And guess what? It works. Redick rolls his eyes, asks Russo which game he’s watching, and on Wednesday he got me to spend a good 25 minutes looking up statistics for some Packers tight end I’d never heard of. Not satisfied with that, I then moved on to determine Russo’s biggest omission from the list, which I’ve concluded is Philip Rivers and Antonio Gates, who connected for 89 touchdowns over 15 seasons, which is only 73 more touchdowns than Kramer scored in his career. John Elway and Shannon Sharpe should be on there, too.
Money Isn’t The Key Reason Why Sellers Sell Sports Radio
I started selling sports radio because I enjoyed working with clients who loved sports, our station, and wanted to reach fans with our commercials and promotions.
A radio salesperson’s value being purely tied to money is overrated to me. Our managers all believe that our main motivation for selling radio is to make more money. They see no problem in asking us to sell more in various ways because it increases our paycheck. We are offered more money to sell digital, NTR, to sell another station in the cluster, weekend remotes, new direct business, or via the phone in 8 hours.
But is that why you sell sports radio?
In 2022, the Top 10 highest paying sales jobs are all in technology. Not a media company among them. You could argue that if it were all about making money, we should quit and work in tech. Famous bank robber Willie Sutton was asked why he robbed twenty banks over twenty years. He reportedly said,” that’s where the money is”. Sutton is the classic example of a person who wanted what money could provide and was willing to do whatever it took to get it, BUT he also admitted he liked robbing banks and felt alive. So, Sutton didn’t do it just for the money.
A salesperson’s relationship with money and prestige is also at the center of the play Death of a Salesman. Willy Loman is an aging and failing salesman who decides he is worth more dead than alive and kills himself in an auto accident giving his family the death benefit from his life insurance policy. Loman wasn’t working for the money. He wanted the prestige of what money could buy for himself and his family.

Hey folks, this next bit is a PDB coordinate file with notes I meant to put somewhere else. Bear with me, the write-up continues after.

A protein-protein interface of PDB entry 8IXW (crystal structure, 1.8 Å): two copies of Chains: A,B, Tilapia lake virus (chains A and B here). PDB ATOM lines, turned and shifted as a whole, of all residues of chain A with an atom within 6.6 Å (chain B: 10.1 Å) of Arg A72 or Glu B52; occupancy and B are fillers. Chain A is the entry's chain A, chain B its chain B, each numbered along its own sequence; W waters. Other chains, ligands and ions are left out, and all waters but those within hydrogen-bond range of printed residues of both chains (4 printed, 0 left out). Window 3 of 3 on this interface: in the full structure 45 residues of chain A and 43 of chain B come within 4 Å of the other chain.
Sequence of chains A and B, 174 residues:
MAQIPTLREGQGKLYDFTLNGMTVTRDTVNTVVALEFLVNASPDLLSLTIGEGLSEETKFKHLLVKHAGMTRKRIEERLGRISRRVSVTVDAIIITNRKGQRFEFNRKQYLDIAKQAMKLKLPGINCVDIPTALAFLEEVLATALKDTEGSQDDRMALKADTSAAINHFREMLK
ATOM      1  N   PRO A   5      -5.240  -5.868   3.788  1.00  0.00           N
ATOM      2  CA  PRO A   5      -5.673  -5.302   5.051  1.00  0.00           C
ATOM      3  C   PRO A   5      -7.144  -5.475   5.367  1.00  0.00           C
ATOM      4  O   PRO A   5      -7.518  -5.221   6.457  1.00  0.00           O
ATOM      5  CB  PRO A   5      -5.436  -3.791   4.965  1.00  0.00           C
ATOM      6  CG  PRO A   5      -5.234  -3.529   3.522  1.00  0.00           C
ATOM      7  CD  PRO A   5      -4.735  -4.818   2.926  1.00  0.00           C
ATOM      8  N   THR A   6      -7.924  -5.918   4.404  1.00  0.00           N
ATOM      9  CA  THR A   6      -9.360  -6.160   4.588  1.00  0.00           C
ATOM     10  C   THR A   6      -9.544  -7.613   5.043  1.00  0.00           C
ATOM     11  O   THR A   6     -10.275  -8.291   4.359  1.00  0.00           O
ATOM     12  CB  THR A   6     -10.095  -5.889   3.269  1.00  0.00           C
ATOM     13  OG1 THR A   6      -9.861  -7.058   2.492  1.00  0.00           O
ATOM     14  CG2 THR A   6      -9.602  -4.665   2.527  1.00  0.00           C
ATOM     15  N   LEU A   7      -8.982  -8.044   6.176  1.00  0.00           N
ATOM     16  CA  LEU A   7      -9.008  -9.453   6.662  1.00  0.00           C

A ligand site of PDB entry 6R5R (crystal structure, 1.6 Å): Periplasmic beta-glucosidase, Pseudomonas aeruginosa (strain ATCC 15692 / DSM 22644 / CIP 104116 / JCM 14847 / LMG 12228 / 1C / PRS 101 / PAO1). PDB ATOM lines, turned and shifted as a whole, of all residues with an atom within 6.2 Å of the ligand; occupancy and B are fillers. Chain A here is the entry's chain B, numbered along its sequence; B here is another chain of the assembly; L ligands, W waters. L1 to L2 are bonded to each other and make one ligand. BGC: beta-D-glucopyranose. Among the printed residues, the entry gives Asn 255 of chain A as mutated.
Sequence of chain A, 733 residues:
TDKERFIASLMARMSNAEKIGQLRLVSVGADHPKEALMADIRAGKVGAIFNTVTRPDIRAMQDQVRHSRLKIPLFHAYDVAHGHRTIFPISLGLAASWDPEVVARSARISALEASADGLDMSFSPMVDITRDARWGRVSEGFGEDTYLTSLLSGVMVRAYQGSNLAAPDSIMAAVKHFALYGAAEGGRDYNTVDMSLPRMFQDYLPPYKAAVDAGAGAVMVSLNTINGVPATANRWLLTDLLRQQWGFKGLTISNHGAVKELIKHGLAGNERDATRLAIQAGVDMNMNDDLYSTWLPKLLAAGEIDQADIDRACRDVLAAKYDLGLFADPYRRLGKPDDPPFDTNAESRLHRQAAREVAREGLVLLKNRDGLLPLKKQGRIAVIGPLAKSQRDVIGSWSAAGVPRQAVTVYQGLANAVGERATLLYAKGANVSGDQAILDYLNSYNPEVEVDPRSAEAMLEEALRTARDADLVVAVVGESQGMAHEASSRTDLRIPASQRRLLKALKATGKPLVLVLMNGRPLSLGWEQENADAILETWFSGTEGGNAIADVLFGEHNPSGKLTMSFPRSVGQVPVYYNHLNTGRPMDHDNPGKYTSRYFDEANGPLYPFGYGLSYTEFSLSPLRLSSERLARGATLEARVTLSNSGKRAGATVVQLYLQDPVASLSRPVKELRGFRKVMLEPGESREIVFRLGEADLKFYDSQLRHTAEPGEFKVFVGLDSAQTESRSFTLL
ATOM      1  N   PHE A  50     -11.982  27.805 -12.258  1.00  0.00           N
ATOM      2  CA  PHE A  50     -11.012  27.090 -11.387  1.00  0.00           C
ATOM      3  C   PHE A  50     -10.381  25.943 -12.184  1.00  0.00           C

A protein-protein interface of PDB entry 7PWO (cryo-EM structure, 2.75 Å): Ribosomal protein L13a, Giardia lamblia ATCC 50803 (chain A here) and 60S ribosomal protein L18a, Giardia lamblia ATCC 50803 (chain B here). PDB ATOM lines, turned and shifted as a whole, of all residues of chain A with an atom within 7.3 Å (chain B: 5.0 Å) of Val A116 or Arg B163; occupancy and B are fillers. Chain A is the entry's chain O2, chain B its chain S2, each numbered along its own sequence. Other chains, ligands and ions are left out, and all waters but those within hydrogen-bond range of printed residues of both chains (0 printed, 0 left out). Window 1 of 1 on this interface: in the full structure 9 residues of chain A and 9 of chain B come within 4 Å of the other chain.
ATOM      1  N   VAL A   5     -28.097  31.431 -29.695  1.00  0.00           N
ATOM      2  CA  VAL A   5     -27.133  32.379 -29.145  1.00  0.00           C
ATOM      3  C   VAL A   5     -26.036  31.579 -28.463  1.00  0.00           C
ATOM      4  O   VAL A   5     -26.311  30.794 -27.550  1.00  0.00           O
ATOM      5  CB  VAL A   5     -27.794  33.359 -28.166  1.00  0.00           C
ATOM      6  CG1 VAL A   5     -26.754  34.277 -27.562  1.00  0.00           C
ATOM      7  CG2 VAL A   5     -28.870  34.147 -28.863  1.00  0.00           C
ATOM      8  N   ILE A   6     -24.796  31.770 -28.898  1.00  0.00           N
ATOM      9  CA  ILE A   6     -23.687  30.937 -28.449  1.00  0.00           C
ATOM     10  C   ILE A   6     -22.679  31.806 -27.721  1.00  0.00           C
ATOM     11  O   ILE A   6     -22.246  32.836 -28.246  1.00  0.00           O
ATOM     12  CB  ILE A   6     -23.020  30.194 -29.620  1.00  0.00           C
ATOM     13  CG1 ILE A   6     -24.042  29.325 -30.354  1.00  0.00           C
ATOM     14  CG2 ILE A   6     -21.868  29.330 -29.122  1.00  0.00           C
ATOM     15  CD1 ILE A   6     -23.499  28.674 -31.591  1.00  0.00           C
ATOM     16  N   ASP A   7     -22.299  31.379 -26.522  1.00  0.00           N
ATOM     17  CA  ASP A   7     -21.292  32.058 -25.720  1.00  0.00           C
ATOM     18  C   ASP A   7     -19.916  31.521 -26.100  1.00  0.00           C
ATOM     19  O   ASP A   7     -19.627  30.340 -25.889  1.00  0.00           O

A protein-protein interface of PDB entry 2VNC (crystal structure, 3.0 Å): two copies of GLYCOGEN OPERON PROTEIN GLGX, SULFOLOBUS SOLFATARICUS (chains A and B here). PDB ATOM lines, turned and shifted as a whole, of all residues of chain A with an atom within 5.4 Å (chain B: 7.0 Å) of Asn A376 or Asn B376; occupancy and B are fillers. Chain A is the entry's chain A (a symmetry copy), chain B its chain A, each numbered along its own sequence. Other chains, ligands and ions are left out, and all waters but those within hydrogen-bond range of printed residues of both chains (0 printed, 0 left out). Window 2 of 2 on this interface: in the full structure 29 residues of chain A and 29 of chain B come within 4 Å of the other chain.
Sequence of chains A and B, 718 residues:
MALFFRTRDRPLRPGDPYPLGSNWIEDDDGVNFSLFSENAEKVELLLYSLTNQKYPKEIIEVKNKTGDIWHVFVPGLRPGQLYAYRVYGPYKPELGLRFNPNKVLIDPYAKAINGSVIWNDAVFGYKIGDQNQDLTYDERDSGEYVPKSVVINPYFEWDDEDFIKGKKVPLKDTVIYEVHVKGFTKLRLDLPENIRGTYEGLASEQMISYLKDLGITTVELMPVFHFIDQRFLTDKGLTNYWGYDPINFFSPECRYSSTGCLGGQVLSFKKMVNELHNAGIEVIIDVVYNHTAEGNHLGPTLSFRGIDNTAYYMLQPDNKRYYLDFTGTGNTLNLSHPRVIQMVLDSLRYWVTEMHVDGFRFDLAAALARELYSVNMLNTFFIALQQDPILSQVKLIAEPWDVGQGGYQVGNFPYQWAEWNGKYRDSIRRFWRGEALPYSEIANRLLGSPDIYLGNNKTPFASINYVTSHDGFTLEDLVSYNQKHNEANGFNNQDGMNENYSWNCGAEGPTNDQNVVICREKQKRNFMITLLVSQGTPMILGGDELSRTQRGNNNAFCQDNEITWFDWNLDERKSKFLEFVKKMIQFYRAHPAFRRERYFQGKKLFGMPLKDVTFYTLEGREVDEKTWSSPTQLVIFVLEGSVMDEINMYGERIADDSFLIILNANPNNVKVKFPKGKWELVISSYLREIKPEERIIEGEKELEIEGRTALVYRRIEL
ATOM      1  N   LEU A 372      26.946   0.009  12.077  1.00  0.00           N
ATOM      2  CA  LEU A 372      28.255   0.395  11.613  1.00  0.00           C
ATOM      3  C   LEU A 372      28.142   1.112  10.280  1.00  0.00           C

Recently, I met a woman who spent twelve years selling radio from 1999-2011. I asked her why she left her senior sales job. She said she didn’t like the changes in the industry. Consolidation was at its peak, and most salespeople were asked to do more with less help. She described her radio sales job as one with “golden handcuffs”. The station paid her too much money to quit even though she hated the job. She finally quit. The job wasn’t worth the money to her.
I started selling sports radio because I enjoyed working with clients who loved sports, our station, and wanted to reach fans with our commercials and promotions. I never wanted to sell anything else and specifically enjoyed selling programming centered around reaching fans of Boise State University football. That’s it. Very similar to what Mark Glynn and his KJR staff experience when selling Kraken hockey and Huskies football.
I never thought selling sports radio was the best way to make money. I just enjoyed the way I could make money. I focused on the process and what I enjoyed about the position—the freedom to come and go and set my schedule for the most part. I concentrated on annual contracts and clients who wanted to run radio commercials over the air to get more traffic and build their brand.
Most of my clients were local direct and listened to the station. Some other sales initiatives had steep learning curves, were one-day events or contracted out shaky support staff. In other words, the money didn’t motivate me enough. How I spent my time was more important.
So, if you are in management, maybe consider why your sales staff is working at the station. Because to me, they’d be robbing banks if it were all about making lots of money.
Media Noise: BSM Podcast Network Round Table
Demetri Ravanos welcomes the two newest members of the BSM Podcast Network to the show. Brady Farkas and Stephen Strom join for a roundtable discussion that includes the new media, Sage Steele and Roger Goodell telling Congress that Dave Portnoy isn’t banned from NFL events.